Since ETF’s can be bought and sold in real time prices that change throughout the day, they can be used for certain hedging strategies typically associated with stocks, such as buying on margin and selling short.
5th August 2013
Mutual Funds have been a popular way to invest for several decades while Exchange Traded Funds or ETF’s as they are commonly known, are relatively new but are quickly gaining popularity for their low cost and lower operating expenses compared to mutual funds. ETF shares are created when an institutional investor or an “authorized participant” deposits a specific block of securities with the fund. This basket of stocks reflects the composition of an index such as the Nasdaq-100 or the S&P 500. Individual investors can buy and sell ETF shares only after they are listed on an exchange for e.g. NYSE. Since ETF’s can be bought and sold in real time prices that change throughout the day, they can be used for certain hedging strategies typically associated with stocks, such as buying on margin and selling short.
Some of the differences between Mutual funds and Exchange Traded Funds are:
|Exchange Traded Fund
|ETF’s can be bought or sold on an exchange at “real time prices” throughout the day
|Mutual Funds can be bought or sold only once a day at the Net Asset Value (NAV). MF’s are not traded on the stock exchange and have to be purchased directly from the fund house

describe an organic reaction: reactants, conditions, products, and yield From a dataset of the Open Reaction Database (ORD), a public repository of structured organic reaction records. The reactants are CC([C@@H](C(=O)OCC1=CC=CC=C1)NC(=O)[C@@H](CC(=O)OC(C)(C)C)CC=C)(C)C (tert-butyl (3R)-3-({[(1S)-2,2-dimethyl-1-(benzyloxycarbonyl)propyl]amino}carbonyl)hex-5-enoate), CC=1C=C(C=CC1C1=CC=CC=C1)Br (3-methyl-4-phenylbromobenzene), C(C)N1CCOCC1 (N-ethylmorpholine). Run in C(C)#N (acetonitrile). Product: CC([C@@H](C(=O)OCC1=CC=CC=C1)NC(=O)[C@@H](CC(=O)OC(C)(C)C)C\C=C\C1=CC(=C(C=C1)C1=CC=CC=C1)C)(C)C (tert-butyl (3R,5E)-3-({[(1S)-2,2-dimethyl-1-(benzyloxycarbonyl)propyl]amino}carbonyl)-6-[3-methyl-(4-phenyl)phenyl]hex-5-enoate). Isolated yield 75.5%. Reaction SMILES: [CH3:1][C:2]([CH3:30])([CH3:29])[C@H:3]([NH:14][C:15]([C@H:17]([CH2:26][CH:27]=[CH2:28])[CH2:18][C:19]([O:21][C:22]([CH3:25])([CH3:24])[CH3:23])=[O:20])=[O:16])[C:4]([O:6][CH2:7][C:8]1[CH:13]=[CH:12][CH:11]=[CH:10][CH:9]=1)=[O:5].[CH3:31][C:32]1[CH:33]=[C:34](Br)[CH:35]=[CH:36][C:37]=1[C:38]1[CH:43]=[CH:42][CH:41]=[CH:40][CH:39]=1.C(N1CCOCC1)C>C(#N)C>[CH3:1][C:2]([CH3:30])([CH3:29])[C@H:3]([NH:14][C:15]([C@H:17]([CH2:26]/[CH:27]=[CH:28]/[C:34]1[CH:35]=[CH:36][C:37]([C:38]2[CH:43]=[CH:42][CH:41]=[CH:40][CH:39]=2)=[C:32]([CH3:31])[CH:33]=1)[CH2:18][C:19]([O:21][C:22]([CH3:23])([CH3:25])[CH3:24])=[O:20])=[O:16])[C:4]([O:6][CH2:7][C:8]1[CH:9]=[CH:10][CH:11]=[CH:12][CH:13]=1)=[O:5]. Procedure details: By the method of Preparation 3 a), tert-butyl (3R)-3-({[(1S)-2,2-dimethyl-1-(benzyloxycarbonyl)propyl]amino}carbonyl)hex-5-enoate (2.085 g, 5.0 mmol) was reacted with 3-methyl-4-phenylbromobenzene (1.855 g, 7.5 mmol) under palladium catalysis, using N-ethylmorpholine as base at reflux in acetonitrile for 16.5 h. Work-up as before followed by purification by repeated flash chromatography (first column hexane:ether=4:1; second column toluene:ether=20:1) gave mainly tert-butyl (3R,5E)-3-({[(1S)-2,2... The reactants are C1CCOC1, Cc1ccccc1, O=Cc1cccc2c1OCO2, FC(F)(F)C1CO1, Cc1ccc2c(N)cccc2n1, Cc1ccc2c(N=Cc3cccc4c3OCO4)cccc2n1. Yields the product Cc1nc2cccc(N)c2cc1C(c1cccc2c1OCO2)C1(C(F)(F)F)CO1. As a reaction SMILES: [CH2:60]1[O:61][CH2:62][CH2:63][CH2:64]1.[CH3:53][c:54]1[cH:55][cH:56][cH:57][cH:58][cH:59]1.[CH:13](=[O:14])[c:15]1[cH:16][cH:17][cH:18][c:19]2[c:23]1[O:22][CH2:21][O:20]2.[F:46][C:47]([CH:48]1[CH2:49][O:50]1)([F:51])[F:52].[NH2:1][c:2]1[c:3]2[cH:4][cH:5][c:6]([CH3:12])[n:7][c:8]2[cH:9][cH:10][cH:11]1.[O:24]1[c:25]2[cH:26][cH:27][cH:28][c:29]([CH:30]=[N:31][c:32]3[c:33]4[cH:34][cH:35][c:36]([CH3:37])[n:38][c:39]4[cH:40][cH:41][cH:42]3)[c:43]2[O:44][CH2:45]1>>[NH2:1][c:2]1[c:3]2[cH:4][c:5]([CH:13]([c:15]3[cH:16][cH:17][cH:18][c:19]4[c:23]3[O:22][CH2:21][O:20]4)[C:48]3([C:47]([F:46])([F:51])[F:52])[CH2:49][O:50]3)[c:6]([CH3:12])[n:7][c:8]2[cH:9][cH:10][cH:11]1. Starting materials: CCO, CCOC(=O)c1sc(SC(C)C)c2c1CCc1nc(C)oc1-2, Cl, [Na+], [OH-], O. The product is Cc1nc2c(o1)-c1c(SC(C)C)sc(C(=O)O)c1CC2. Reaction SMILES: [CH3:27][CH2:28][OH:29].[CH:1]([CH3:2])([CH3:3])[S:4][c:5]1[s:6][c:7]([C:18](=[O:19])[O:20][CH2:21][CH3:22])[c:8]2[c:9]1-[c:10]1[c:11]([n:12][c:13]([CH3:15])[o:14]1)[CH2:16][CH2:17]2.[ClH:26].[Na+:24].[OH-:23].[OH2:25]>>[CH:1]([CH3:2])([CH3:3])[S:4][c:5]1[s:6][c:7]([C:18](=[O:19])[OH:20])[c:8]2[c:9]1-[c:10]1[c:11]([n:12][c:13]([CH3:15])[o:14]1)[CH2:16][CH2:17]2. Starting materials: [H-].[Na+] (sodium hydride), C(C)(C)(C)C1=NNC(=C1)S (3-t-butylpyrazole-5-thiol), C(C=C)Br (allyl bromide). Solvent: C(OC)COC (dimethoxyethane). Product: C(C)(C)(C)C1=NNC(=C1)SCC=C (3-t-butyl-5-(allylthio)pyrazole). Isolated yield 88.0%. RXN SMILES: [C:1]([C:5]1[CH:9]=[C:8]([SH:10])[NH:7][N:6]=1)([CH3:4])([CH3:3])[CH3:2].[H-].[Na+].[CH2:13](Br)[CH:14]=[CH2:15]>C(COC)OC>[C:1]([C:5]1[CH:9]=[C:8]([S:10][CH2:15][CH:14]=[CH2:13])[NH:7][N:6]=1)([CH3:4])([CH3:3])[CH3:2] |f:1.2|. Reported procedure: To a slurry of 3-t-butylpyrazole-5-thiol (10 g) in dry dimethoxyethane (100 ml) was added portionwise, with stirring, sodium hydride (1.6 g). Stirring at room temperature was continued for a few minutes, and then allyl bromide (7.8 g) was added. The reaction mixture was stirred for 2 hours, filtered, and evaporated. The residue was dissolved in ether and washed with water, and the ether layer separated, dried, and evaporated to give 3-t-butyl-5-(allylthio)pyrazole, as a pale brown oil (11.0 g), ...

|You don’t need a share trading account to buy a mutual fund
|Since ETF’s trade on the market, you need a trading account to transact in them
|Purchase and Sale
|ETF’s have to be bought through brokers or through an online trading account
|MF’s can be bought directly from the fund company, through a third party i.e bank, broker, financial advisor or a super market
|Mutual funds have minimum investment limits, some of them as low as $ 1,000 and others higher
|ETF’s have no minimum investment, you can even buy a single share from the market
|Shares cannot be redeemed individually from the fund
|MF’s can be redeemed through the fund company at the end of day NAV, less applicable fees
|ETF’s provide more tax savings to the investor
|Mutual fund also provides tax savings to the investor, but they may force unwanted capital gains distribution due to trading activity of other share holders
|Expense Ratios of ETF’s tend to be lower since they are passive in nature
|Expense Ratios on mutual funds are generally higher, because they are actively managed
|ETF’s will be garnished with brokerage fees.
|Since MF’s are bought directly from the fund house, there is no brokerage fee levied on it
ETF tax efficiency
ETF’s are more tax effective than mutual funds, its ability to decrease or avoid capital gain distributions comes from two differences, unlike mutual funds where shares are redeemed with the fund directly, ETF’s are traded on an exchange just like a stock. When one party sells the ETF and the other party buys on the exchange, the underlying securities with the ETF are not sold to raise cash for the redemption, as there is no gain in this process, the investor is not taxed.
On the other hand, mutual fund managers may be forced to sell portfolio holdings to meet the redemption demands of certain fund investors which may result in unexpected capital gain losses to the shareholders.
Unlike Mutual Funds, ETF’s may be highly leveraged, bought on margin or trade options, employ short selling and use complicated derivatives
– See more at: http://www.internationalfinancemagazine.com/article/Difference-Between-Mutual-Funds-and-Exchange-Traded-Funds.html#sthash.8TKSPMpw.dpuf